Sunday, August 9, 2015

Sunday Sermon [The Hiroshima Maidens]



Hola mi Gente...
August 7th is the anniversary of one the most horrible atrocities in human history: the dropping of the atomic bombs on Hiroshima and Nagasaki. I first came to know the truth about Hiroshima and Nagasaki when I returned to school and discovered the Hiroshima Maidens…
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The Tree of the Knowledge of good and Evil/ Hiroshima Maidens
60"x80" Oil on Canvass/ Wood, 2003

The central image of this painting is a representation of the tree of the Tree of the Knowledge of Good and Evil. The side panels are taken from displays in the Hiroshima Peace Museum showing the aftermath of the nuclear bombing of that city.


The Hiroshima Maidens


The Hiroshima Maidens is a group of twenty-five Japanese women who were seriously disfigured as young women as a result of the atom bomb dropped on Hiroshima on the morning of August 6, 1945. They have dedicated their lives to telling the story of the Hiroshima bombings and the horror of nuclear war.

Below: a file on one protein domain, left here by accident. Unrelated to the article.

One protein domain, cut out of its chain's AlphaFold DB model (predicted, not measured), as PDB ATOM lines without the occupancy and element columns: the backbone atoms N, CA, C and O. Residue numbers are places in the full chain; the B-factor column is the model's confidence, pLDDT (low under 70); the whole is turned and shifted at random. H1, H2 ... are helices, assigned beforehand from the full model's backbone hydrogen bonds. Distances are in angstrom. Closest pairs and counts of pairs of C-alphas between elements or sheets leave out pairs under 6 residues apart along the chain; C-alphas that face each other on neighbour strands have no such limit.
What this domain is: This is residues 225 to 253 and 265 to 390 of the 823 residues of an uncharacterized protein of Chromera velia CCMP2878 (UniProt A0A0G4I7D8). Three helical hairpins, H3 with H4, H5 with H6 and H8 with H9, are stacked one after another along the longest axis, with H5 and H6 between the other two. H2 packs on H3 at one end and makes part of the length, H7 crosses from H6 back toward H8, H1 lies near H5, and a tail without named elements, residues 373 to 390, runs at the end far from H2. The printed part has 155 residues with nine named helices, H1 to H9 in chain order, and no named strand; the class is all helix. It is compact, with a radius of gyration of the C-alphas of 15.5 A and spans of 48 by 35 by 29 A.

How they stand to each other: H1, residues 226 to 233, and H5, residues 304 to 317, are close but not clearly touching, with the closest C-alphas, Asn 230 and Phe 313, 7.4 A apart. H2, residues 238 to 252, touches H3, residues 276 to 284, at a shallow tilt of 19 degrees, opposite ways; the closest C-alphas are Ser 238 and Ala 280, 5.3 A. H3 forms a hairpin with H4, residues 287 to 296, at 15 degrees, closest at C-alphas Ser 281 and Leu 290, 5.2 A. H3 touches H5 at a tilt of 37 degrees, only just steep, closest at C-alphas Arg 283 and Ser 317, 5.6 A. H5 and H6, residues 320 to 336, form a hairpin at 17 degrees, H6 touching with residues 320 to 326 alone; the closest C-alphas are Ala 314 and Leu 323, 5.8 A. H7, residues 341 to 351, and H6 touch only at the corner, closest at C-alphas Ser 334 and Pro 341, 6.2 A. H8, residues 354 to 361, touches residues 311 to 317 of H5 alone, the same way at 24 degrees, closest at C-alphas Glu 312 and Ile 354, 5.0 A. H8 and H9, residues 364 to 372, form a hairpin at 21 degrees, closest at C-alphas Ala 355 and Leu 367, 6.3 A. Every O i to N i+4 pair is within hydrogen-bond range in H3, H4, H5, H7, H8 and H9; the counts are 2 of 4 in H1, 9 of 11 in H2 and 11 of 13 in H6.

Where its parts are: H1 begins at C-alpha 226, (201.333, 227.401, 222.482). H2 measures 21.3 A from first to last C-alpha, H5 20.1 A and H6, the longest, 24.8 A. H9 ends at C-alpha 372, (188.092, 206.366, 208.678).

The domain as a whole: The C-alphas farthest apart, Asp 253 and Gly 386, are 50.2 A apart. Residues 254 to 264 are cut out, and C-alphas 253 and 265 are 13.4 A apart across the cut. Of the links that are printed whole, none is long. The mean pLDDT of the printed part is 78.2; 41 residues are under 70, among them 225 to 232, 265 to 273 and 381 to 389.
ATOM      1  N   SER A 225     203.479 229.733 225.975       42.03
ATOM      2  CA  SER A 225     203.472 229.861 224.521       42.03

My curiosity piqued after listening to their talk while I was in college, I investigated further and what I discovered wasn’t pretty, to say the least.

The accepted rationale for Hiroshima and Nagasaki is that if the atomic bomb had not been dropped, the war would have continued and more lives would have been lost. Nothing could be further from the truth.

Many nations have tested nuclear weapons, but only one has ever used them. That nation, of course, is the United States; the bombs it dropped on Hiroshima and Nagasaki in August, 1945 incinerated more than 100,000 residents and left perhaps twice that number dying slowly from radiation poisoning. However, politicians at the time and conventional historians still maintain that those acts were justified. Short of a full-scale invasion of Japan, its leaders would not have been convinced to surrender, and that, the reasoning goes, would have resulted in an even higher death toll.